For as long as homebuilt aircraft have existed, enthusiasts have enjoyed a wide selection of small, single-seat types from which to choose. From speedy, stub-winged racers like the Cassutt to the Monerai P powered sailplane that weighs less than 300 pounds, variety abounds even among these tiny machines. But in the early 1970s, one exceedingly creative specimen emerged that blended a multiengine configuration with an empty weight of only 440 pounds.
The Aerosport Rail is a tiny, multiengine aircraft and a rather interesting contradiction. On one hand, its designers whittled away at it until every last extraneous element of the aircraft, including a windscreen and enclosed fuselage, was omitted. On the other hand, they introduced complexity and parallel systems by integrating a second engine.
Browsing through their circa-1970 marketing material, a backstory adds some context. Formed by a magazine editor and aeronautical engineer, the company prioritized safety, ease of assembly, low cost, and fun flying characteristics. And despite the outwardly primitive appearance, the unconventional design lends itself to these qualities.
The T-tail, for example, was chosen to place it out of the prop wash and eliminate buffet, which may have been a concern with a minimalist empennage that was perhaps more likely to bend and flex than other designs. The pusher engine configuration was selected to reduce noise and buffeting around the pilot, and having two engines offered a level of redundancy that made an engine failure a nuisance rather than a catastrophe. And the 2-cylinder, two-stroke, reengineered snowmobile engines were placed close together to minimize any asymmetric thrust resulting from an engine failure.
The designers apparently succeeded in all respects—and in the last one in particular. During initial testing, a pilot reportedly performed a takeoff with the left engine shut down and its propeller windmilling. Additionally, rudder effectiveness was reportedly maintained during single-engine flight all the way down to the 45 mph stall speed.
With both engines operating, performance was spritely. Marketing material promised a takeoff run of 230 feet, with the ability to clear a 50-foot obstacle in 1,230 feet. Cruise speed at 85 percent power and 2,000 feet was said to be 66 mph while burning just under seven gallons per hour total. Top speed was listed as 90 mph, the modest speed number reflecting the substantial parasite drag inherent in the entirely open design. Indeed, at lower speeds such as climbout, the Rail returned decent performance, with the 900 fpm climb rate easily exceeding that of, for example, a Cessna 150.
Considering the 440-pound Rail’s 100-mile range, 220-pound full-fuel payload, and complete lack of any design features related to comfort or ergonomics, this was clearly an airplane optimized for local flights. But for warm summer evenings bimbling around down low over hayfields and picturesque lakes, the peace of mind provided by the unique twin-engine configuration and completely unobstructed visibility would have made for a uniquely enjoyable experience.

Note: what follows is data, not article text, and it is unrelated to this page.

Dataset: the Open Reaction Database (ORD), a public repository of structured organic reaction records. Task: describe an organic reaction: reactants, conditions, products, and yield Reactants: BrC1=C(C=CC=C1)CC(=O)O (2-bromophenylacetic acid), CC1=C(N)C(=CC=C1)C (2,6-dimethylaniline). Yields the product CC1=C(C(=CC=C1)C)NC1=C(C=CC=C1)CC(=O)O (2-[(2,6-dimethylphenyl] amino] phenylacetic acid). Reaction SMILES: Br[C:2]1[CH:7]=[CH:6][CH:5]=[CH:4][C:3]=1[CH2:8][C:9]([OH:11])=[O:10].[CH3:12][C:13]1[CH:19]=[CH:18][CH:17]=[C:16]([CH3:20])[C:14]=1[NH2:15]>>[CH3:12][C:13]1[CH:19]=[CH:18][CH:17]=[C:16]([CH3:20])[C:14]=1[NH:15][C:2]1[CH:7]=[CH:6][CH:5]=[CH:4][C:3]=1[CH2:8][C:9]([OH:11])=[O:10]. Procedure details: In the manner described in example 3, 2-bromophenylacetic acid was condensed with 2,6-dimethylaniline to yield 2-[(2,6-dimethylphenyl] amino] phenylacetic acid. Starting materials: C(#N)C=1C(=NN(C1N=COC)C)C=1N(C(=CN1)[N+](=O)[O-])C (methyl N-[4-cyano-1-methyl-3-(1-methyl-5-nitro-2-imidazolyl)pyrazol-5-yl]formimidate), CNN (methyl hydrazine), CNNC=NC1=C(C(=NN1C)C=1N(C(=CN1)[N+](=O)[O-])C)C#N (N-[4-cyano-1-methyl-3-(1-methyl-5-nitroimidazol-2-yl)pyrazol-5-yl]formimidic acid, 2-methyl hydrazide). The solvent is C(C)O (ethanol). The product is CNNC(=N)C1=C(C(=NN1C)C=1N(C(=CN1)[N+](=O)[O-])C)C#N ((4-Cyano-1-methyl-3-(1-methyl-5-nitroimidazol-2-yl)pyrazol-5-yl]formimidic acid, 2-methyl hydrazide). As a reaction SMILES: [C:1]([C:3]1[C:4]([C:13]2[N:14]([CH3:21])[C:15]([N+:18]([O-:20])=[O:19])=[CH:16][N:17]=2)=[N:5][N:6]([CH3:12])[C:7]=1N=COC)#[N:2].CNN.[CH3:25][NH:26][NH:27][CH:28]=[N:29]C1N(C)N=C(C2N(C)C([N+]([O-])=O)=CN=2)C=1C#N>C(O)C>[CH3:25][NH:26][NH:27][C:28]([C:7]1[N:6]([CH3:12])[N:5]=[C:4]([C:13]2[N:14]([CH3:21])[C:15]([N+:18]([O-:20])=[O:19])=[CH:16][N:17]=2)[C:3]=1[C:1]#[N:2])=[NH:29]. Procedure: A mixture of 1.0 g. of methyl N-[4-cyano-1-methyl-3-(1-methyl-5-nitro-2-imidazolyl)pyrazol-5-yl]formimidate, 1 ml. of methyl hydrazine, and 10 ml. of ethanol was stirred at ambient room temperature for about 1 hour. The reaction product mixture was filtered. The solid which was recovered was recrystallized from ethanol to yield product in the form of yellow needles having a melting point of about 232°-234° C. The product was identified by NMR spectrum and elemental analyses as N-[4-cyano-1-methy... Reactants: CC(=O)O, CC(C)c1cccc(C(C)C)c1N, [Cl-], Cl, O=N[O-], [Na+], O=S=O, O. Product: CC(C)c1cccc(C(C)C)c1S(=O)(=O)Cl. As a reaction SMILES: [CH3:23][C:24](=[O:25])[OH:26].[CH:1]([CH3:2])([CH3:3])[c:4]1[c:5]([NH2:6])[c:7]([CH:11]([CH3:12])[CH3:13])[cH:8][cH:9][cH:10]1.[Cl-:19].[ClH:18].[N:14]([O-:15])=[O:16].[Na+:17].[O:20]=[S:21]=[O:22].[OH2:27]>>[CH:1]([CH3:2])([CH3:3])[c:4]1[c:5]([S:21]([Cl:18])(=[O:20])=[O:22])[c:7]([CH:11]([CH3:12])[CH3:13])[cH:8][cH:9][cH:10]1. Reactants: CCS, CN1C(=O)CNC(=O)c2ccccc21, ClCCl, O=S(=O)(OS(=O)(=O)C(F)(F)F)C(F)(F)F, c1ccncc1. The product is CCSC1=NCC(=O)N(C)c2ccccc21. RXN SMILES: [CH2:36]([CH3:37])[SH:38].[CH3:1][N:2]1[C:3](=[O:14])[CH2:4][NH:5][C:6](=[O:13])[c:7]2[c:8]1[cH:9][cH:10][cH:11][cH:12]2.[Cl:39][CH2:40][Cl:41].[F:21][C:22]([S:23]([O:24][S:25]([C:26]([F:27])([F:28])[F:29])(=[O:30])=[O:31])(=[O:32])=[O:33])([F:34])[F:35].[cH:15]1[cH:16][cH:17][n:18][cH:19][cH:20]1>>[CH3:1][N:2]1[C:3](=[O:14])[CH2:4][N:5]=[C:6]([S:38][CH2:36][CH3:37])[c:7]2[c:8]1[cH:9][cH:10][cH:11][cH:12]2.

Unfortunately, the Rail was not a commercial success. In addition to the company prototype shown here, FAA records indicate a Rail registered as N44HW was completed in 1976. An article in Sport Aviation mentions it had accumulated more than 14 hours by June of that year, but it was deregistered only four years later. Another Rail, registered as a “Rail II” and wearing the registration N27T, was completed in 1975, but it’s unclear whether it was ever flown.
Whether the lack of success was the result of a technical obstacle not mentioned in Aerosport’s marketing material or whether the Rail simply succumbed to the business challenges that have claimed so many other designs over the years is unclear. Whatever the reason, the aircraft depicted in every photo of the type seems to have disappeared entirely, and its registration was canceled in 1976, six years after its first flight.
Ultimately, it’s a sad and all-too-common end to an interesting chapter of aircraft design. A floatplane version was in the works, and had that come to fruition, the resulting machine would have amounted to a mini-AirCam, offering similar levels of fun and redundancy at a far lower price. Even comparing landplanes, the Rail, at $2,495 for the complete kit including engines, cost only 20 percent of a new Cessna 150.
Though the Rail was unconventional to the point of bordering on crazy, and though it was, like many other private aircraft designs, a commercial failure, it looked to offer more fun per dollar than most other types of the era. Perhaps one day it will be resurrected. At the very least, it could enable aspiring professional pilots to build their multiengine time more affordably than ever.